Choosing blog topics is a weekly or bi-weekly adventure for me. Normally, something in my relationships, research or practice will trigger a subject that begs further exploration and marination. Often, on the advice of family members, I limit what I want to say. My spouse especially saves me from errors, inadvertent typos, overstatements and unnecessary puns. More things end up on the cutting-room floor than are posted. That is a good thing.
There is a long list of subjects I would like to expound upon that, in truth, probably deserve little more than a paragraph or two. Certainly not my usual thousand-word essays. So this effort, perhaps one of several in the future, is devoted to some simpler but nonetheless intriguing matters of interest that, one day, may emerge into full-blown missives. The nice thing about this blog is that I can espouse on a variety of different topics.
Planning vs. Doing. Many with whom I work utilize their precious time and effort endeavouring to construct much needed action plans, only to fail spectacularly in executing them. They are superb on the architecture of their intentions but lousy on the follow through. Dwight Eisenhower, the great military strategist and President of the U.S., said “Plans are useless but planning is everything.” And Peter Drucker, a guru of management theory, said “Whats without hows isn’t planning, it’s just wishful thinking.” When we lack definitive plans, we become subject to an aimless life with no barometer for measuring progress. While goals are necessary, without specific, measurable and sufficiently flexible steps that can adapt to changing realities and uncertain resources, plans are destined to fail. To accomplish something meaningful, we actually have to do something meaningful. This simple notion is lost on a great number of people. Even the most well-conceived plan is rather pointless without timely execution.
Smart vs. Lucky. We tend to believe hard work pays off, that anyone with gumption, talent or perseverance can become successful. So what about those who made it to the pinnacle, like the very wealthy? Did they get there by the cut of their jib, being special or their unwavering determination? Or were they just fortunate? The answer is the latter. A 40-year study of highly successful people concluded luck is the single greatest determinant in wealth acquisition. Throughout the world, 20% of people own 80% of its riches, which means the other 80% must fight over the remaining 20%. Eight billionaires own more wealth today than do over three billion people. We like to think talent equates to success. The evidence suggests otherwise. The vast majority of the top 20% are not the most talented. They happen to be exceedingly average.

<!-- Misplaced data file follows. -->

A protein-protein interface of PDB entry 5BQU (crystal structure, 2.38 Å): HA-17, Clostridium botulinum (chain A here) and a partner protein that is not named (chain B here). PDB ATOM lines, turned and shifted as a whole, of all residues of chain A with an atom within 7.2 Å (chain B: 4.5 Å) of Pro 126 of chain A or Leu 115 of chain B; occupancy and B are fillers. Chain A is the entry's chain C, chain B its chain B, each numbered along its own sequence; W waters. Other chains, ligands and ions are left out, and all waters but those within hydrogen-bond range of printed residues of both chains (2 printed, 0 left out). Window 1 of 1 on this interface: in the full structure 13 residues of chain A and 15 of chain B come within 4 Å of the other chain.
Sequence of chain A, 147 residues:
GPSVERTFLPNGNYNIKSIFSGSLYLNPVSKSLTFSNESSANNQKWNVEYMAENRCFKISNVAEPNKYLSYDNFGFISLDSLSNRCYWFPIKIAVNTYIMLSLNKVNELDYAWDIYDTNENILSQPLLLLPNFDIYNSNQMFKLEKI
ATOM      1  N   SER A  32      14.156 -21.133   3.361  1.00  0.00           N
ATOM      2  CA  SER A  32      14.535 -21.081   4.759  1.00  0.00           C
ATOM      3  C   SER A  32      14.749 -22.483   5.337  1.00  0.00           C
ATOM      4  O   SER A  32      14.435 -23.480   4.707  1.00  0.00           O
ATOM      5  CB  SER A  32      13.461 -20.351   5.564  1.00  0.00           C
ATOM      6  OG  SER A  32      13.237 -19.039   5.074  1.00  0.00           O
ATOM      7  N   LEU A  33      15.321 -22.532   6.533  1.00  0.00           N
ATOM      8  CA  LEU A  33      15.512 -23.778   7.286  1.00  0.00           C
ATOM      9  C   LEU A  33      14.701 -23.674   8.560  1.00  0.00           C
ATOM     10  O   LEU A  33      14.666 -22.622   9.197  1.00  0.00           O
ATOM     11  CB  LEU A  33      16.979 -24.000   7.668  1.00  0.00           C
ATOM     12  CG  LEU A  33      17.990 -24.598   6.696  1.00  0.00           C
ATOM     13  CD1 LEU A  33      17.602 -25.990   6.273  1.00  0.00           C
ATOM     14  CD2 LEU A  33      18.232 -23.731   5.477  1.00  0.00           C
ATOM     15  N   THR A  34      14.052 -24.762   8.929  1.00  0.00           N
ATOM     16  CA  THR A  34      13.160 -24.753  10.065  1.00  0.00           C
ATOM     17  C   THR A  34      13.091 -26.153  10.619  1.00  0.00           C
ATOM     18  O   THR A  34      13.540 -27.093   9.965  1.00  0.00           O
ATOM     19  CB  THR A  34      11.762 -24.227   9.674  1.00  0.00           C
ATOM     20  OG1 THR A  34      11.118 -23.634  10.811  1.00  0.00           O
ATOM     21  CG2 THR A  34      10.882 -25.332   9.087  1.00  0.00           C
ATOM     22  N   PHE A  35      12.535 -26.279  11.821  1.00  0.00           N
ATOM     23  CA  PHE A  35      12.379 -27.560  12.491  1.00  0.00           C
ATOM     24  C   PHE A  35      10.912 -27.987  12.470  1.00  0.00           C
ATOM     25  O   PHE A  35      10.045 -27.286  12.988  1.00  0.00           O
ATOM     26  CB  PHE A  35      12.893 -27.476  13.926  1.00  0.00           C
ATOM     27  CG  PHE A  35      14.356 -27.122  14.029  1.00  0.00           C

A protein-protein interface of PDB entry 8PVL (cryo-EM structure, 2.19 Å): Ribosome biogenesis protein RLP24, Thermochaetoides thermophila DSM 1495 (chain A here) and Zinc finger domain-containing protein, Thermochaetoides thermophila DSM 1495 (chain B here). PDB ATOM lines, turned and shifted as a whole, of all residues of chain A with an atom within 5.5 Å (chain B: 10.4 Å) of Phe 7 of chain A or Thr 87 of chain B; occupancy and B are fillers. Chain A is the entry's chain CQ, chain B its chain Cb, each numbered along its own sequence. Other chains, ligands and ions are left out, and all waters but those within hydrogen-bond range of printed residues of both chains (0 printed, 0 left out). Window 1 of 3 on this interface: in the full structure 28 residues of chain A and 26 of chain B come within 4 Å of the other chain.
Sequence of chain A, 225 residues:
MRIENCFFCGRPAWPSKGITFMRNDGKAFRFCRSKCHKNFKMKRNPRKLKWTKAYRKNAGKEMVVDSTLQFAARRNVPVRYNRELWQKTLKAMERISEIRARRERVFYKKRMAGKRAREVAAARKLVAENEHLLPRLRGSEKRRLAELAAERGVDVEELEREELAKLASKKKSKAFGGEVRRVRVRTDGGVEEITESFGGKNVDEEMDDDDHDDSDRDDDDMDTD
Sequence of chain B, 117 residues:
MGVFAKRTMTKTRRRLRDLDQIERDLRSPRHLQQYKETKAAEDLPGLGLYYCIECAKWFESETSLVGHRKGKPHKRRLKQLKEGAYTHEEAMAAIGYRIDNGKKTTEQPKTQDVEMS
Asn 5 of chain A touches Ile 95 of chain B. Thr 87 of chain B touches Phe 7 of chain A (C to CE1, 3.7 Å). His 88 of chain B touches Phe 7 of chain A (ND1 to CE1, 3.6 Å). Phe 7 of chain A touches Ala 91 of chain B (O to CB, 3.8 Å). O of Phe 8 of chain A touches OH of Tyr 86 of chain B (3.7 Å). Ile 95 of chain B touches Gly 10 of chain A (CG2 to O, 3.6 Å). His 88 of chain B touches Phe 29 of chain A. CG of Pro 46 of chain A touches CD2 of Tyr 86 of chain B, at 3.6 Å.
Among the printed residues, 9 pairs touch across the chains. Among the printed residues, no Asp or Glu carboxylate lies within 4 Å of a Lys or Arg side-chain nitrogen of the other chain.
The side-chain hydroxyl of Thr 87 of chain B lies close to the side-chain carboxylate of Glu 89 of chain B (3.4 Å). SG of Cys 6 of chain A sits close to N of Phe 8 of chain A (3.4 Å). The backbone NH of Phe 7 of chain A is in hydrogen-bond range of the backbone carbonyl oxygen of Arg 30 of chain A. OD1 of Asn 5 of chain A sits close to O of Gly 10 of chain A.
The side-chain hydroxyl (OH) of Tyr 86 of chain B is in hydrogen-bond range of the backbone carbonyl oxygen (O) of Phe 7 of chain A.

Learning vs. Growing. Learning is acquiring new knowledge; growing is translating knowledge into understanding. Growing is a transformational shift in one’s perspective. It happens when we change how we think about what we know. Growing is more difficult than learning – we have to lose who we once were in order to become what we might be. To grow, we must acknowledge our limitations, what pushes our hot buttons and why, and be more realistic in our expectations. We must design new ways of thinking to support what we seek and develop the capacity to take on greater levels of complexity. We learn new things every day; in truth, we can’t not learn. Learning is making possible tomorrow the things that were not possible yesterday. Growing up, on the other hand, is entirely optional.
Deception vs. Delusion. Deception is lying, trickery, pretence and treachery. Delusion is a self-imposed belief that contradicts reality – it is misconception or misinterpretation. The biggest lie (deception) we tell is when we tell ourselves we don’t lie (delusion). Everyone lies. We are hard-wired to do so. It is not always our conscious fault but it is our genetic fate. Because we maintain a list of lies in our subconscious that defines who we think we are. Reality is quite different. The capacity to screw up is who we are. So we lie in different ways. We obfuscate and lie by omission to avoid confrontation. We lie by exaggeration. Telling yourself you’re in the top 10% of drivers is probably a blatant falsehood. We lie by misrepresenting the things we haven’t done but like to think we did. What books have you told others you’ve read but actually didn’t? We also lie for social reasons – when you say you’re “okay” when you’re really not, are you deceiving them or deluding yourself? That said, we don’t have to lie to ourselves. It may seem a tall order but it’s doable. Acknowledging the reality of your deceptions will free up your humility and augment your personal power.
Us vs. Them. Being part of a group or being excluded from one can alter your life. We sort people into categories all the time – by ethnicity, religion, culture, class, character, status, age, etc. Then we use these categories to understand and predict behaviours. We also invent categories, like Type A personalities, ‘difficult’ people, extroverts, feminists, racists and others. We like those who are similar to us and thus find them more trustworthy and competent, even when they are not. We live in a world where these beliefs matter more than fact and where perception becomes reality. This is not a new aspect of our media-soaked century but rather an eternal element of human nature. It’s not who or what people are that matters, it’s what they think they are. Knowing what group or groups you belong to is a way of measuring the value of your life and therefore the choices you make. It tells you what you must have or not have, what you must do or not do, what you are entitled to or responsible for. Fewer and fewer people today believe that their identity is their destiny. They too are delusional.